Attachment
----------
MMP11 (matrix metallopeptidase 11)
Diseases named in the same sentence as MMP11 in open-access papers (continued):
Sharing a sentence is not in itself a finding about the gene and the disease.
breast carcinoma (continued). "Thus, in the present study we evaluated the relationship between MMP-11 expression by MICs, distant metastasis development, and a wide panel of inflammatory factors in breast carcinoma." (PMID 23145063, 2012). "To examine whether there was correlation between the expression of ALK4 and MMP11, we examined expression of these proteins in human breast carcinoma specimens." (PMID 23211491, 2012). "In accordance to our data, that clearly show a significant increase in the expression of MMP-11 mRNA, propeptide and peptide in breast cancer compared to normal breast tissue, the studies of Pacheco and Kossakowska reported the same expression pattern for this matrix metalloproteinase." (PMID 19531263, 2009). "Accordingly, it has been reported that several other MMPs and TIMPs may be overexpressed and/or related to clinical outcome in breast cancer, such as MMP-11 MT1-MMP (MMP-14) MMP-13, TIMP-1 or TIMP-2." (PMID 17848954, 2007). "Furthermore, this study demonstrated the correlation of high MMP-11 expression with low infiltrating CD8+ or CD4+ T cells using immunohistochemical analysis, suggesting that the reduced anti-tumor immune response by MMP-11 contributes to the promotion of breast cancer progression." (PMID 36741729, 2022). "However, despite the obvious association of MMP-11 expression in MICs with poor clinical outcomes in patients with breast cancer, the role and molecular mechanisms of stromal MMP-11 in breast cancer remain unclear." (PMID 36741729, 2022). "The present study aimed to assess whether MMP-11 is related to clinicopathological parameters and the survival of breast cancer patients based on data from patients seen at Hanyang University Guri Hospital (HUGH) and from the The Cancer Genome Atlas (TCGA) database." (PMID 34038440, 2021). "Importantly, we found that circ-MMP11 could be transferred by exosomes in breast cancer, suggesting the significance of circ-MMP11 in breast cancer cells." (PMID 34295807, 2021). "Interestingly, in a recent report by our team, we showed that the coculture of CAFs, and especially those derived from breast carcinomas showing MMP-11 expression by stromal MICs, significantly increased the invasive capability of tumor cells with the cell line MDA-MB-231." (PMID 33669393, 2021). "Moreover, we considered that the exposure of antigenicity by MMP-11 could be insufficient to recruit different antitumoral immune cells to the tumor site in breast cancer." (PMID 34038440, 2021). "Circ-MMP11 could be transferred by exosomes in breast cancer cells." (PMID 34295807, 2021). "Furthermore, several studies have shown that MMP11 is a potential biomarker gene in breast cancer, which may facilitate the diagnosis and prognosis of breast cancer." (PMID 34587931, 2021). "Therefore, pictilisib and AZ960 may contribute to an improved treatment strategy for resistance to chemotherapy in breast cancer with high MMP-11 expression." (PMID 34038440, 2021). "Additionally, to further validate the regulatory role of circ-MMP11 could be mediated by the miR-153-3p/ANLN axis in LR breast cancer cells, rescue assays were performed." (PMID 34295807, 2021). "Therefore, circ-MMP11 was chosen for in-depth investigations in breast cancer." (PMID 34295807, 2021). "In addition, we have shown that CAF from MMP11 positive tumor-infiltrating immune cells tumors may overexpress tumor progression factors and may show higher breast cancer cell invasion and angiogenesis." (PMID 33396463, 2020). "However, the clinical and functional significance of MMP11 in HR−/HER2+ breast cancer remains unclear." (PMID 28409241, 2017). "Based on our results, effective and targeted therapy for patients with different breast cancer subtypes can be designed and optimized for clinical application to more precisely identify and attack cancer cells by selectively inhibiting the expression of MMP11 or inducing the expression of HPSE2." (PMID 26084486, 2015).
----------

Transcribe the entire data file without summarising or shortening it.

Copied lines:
MMP11 (matrix metallopeptidase 11)
Diseases named in the same sentence as MMP11 in open-access papers (continued):
Sharing a sentence is not in itself a finding about the gene and the disease.
breast carcinoma (continued). "Thus, in the present study we evaluated the relationship between MMP-11 expression by MICs, distant metastasis development, and a wide panel of inflammatory factors in breast carcinoma." (PMID 23145063, 2012). "To examine whether there was correlation between the expression of ALK4 and MMP11, we examined expression of these proteins in human breast carcinoma specimens." (PMID 23211491, 2012). "In accordance to our data, that clearly show a significant increase in the expression of MMP-11 mRNA, propeptide and peptide in breast cancer compared to normal breast tissue, the studies of Pacheco and Kossakowska reported the same expression pattern for this matrix metalloproteinase." (PMID 19531263, 2009). "Accordingly, it has been reported that several other MMPs and TIMPs may be overexpressed and/or related to clinical outcome in breast cancer, such as MMP-11 MT1-MMP (MMP-14) MMP-13, TIMP-1 or TIMP-2." (PMID 17848954, 2007). "Furthermore, this study demonstrated the correlation of high MMP-11 expression with low infiltrating CD8+ or CD4+ T cells using immunohistochemical analysis, suggesting that the reduced anti-tumor immune response by MMP-11 contributes to the promotion of breast cancer progression." (PMID 36741729, 2022). "However, despite the obvious association of MMP-11 expression in MICs with poor clinical outcomes in patients with breast cancer, the role and molecular mechanisms of stromal MMP-11 in breast cancer remain unclear." (PMID 36741729, 2022). "The present study aimed to assess whether MMP-11 is related to clinicopathological parameters and the survival of breast cancer patients based on data from patients seen at Hanyang University Guri Hospital (HUGH) and from the The Cancer Genome Atlas (TCGA) database." (PMID 34038440, 2021). "Importantly, we found that circ-MMP11 could be transferred by exosomes in breast cancer, suggesting the significance of circ-MMP11 in breast cancer cells." (PMID 34295807, 2021). "Interestingly, in a recent report by our team, we showed that the coculture of CAFs, and especially those derived from breast carcinomas showing MMP-11 expression by stromal MICs, significantly increased the invasive capability of tumor cells with the cell line MDA-MB-231." (PMID 33669393, 2021). "Moreover, we considered that the exposure of antigenicity by MMP-11 could be insufficient to recruit different antitumoral immune cells to the tumor site in breast cancer." (PMID 34038440, 2021). "Circ-MMP11 could be transferred by exosomes in breast cancer cells." (PMID 34295807, 2021). "Furthermore, several studies have shown that MMP11 is a potential biomarker gene in breast cancer, which may facilitate the diagnosis and prognosis of breast cancer." (PMID 34587931, 2021). "Therefore, pictilisib and AZ960 may contribute to an improved treatment strategy for resistance to chemotherapy in breast cancer with high MMP-11 expression." (PMID 34038440, 2021). "Additionally, to further validate the regulatory role of circ-MMP11 could be mediated by the miR-153-3p/ANLN axis in LR breast cancer cells, rescue assays were performed." (PMID 34295807, 2021). "Therefore, circ-MMP11 was chosen for in-depth investigations in breast cancer." (PMID 34295807, 2021). "In addition, we have shown that CAF from MMP11 positive tumor-infiltrating immune cells tumors may overexpress tumor progression factors and may show higher breast cancer cell invasion and angiogenesis." (PMID 33396463, 2020). "However, the clinical and functional significance of MMP11 in HR−/HER2+ breast cancer remains unclear." (PMID 28409241, 2017). "Based on our results, effective and targeted therapy for patients with different breast cancer subtypes can be designed and optimized for clinical application to more precisely identify and attack cancer cells by selectively inhibiting the expression of MMP11 or inducing the expression of HPSE2." (PMID 26084486, 2015).